Private companies must be aware of takeover restrictions

POSTED BY Andrew Wallace
05 April 2012

posted in Business | M&A | Legislation



Many people don’t realise that the rules governing takeovers can apply to private companies – that is, companies that aren’t listed on the NZX.

The rules, which are set out in the Takeovers Code, are there to provide a clear process for the acquisition of voting rights in "code companies”, to provide protection for minority shareholders and to promote market confidence. The fundamental rule is that you can’t become the holder or conttroller of voting rights in a code company if you and your associates would control more than 20% of the voting rights, or increase an existing holding above 20%, other than in compliance with the Code.

Initially, the Code applied to listed companies, and private companies that had 50 or more shareholders and $20 million or more in assets. In 2006 the assets threshold was removed, which meant that the net was cast wider and any company with 50 or more shareholders was (and is currently) caught, regardless of its size.

One way that people have been caught out is where shares are held jointly. Contrary to what you might expect, the number of shareholders is arrived at by counting each name on the company’s share register. So, if a parcel of shares is held by three trustees of a family trust, that counts as three shareholders rather than one. Another way has been where a company has non-voting shares on issue, for example where you have silent investors who are given non-voting preference shares. The holders of these shares are included in the test even though the Code is designed to deal with voting power. These issues have meant that it is fairly easy for a private company to tip over the threshold and become subject to the Code.

Private companies can also run into other difficulties under the Code which the Takeovers Panel discusses in its latest newsletter – available from

Because of the costs involved, it can be impractical for private companies that are subject to the Code to raise funds from new or existing shareholders, or otherwise change their capital structure in compliance with the Code.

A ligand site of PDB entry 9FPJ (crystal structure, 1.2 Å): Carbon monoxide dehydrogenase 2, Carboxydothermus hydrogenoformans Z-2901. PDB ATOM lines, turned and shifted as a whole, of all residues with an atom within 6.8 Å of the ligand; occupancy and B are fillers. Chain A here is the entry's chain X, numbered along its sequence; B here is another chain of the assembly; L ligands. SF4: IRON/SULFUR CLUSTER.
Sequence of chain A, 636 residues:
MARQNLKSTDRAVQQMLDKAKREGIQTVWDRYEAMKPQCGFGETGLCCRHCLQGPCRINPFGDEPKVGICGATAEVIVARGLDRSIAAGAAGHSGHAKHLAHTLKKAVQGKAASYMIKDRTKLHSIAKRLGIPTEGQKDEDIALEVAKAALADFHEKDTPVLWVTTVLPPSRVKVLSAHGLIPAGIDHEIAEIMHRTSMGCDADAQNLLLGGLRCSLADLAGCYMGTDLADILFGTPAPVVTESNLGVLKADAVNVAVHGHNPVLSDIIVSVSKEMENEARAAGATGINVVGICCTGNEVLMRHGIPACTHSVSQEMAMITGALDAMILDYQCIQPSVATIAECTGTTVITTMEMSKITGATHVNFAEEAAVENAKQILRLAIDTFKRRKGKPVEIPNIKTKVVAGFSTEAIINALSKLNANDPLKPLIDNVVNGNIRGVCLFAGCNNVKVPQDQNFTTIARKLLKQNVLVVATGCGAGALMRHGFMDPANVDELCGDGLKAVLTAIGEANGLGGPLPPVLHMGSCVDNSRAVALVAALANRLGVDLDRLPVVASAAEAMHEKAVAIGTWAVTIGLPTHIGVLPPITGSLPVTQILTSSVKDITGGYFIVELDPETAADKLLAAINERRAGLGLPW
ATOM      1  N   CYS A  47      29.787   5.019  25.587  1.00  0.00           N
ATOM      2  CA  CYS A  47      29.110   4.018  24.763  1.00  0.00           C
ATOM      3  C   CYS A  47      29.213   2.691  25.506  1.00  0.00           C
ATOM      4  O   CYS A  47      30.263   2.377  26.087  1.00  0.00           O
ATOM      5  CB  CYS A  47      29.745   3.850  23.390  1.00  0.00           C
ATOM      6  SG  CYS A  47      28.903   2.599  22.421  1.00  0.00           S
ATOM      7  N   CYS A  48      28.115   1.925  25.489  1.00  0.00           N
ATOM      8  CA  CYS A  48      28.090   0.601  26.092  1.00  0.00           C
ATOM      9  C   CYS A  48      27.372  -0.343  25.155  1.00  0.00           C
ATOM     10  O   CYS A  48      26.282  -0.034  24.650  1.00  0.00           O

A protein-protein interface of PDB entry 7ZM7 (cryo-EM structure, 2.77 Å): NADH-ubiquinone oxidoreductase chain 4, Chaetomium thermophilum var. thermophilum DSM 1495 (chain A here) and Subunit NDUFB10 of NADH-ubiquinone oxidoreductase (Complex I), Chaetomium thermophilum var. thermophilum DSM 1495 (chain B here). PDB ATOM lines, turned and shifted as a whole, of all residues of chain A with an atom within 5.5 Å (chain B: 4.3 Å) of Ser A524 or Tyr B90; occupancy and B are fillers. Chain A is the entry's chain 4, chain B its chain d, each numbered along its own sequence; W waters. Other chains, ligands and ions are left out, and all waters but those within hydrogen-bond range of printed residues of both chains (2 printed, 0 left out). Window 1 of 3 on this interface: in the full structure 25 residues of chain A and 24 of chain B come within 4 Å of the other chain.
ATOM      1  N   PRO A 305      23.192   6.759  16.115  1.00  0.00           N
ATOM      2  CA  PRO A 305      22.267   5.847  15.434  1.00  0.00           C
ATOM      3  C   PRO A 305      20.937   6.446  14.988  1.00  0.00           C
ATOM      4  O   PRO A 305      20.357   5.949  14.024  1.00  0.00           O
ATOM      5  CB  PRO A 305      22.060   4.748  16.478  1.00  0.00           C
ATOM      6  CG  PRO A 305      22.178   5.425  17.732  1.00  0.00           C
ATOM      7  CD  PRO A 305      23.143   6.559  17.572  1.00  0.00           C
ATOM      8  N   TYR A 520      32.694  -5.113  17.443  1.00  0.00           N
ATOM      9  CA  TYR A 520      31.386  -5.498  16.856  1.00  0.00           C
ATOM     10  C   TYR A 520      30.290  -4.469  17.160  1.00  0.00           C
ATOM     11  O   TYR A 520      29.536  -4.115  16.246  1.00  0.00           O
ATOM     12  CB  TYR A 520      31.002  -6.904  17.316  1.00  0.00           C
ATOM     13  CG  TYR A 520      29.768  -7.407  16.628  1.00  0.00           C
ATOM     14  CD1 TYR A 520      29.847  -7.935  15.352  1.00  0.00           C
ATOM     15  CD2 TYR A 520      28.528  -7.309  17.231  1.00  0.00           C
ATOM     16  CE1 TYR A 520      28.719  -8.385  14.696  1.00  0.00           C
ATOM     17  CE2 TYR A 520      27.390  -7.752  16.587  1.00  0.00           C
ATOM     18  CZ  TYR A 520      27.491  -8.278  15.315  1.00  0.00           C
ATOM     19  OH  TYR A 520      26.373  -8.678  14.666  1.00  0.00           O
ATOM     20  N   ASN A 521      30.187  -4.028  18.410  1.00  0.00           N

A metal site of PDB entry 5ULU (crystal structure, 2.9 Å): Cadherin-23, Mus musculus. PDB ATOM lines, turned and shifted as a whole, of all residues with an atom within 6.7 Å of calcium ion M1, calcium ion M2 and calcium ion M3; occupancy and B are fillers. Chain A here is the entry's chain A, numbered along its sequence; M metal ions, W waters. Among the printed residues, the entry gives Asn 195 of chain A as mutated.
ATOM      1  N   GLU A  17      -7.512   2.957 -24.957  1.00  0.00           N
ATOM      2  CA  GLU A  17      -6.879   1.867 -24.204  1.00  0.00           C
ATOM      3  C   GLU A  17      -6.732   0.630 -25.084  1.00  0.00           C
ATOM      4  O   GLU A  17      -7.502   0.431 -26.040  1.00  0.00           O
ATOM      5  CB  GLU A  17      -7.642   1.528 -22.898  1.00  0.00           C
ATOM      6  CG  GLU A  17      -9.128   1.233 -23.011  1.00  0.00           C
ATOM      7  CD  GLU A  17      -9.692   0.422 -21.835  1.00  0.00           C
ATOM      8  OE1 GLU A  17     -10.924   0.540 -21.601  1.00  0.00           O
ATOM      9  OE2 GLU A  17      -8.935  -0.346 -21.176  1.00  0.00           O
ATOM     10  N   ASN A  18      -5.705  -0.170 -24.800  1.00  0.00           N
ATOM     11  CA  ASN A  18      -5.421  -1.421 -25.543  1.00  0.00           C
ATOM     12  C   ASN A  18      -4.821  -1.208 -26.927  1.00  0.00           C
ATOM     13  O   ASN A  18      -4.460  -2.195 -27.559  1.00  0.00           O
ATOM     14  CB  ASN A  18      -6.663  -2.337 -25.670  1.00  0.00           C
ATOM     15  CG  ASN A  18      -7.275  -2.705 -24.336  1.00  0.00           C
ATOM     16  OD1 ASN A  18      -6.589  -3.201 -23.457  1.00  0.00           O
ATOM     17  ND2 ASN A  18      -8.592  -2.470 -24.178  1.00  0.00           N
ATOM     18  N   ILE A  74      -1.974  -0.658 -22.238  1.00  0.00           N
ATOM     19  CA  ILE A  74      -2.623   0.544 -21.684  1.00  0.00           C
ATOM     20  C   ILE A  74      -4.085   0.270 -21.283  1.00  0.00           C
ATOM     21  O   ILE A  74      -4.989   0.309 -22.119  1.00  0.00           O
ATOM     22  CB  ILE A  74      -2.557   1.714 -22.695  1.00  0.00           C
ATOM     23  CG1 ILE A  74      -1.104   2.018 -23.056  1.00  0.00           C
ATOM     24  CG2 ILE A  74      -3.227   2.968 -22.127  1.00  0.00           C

Fortunately, officials have recognised that the current regime is broader than it needs to be to achieve its policy objective. 

Under the Regulatory Reform Bill that’s currently before Parliament it’s proposed that: 

  • Private companies will only be subject to the Code where they have 50 or more shareholders and 50 or more share parcels. Joint holders will be counted as holders of a single parcel of shares under the test.
  • Holders of non-voting shares will be excluded from the test.

What will the changes mean for you? Companies no longer subject to the Code will be able to raise funds and make changes to their capital structure in a more cost-effective manner. Generally, this should benefit all shareholders, and shareholders should also have greater freedom to increase their shareholdings. However, for minority shareholders it will also mean losing the protections they currently enjoy under the Code.

For companies that remain subject to the Code, it will be business as usual for them and their shareholders. Those companies will have to consider the implications of the Code whenever shares are proposed to be transferred or issued.

The Bill had its second reading in Parliament this week. There’s a clear need for the changes and they have been working through the process for a few years now, so it’s hoped that they’ll become law without much further delay.

POSTED BY Andrew Wallace
05 April 2012

posted in BusinessM&ALegislation



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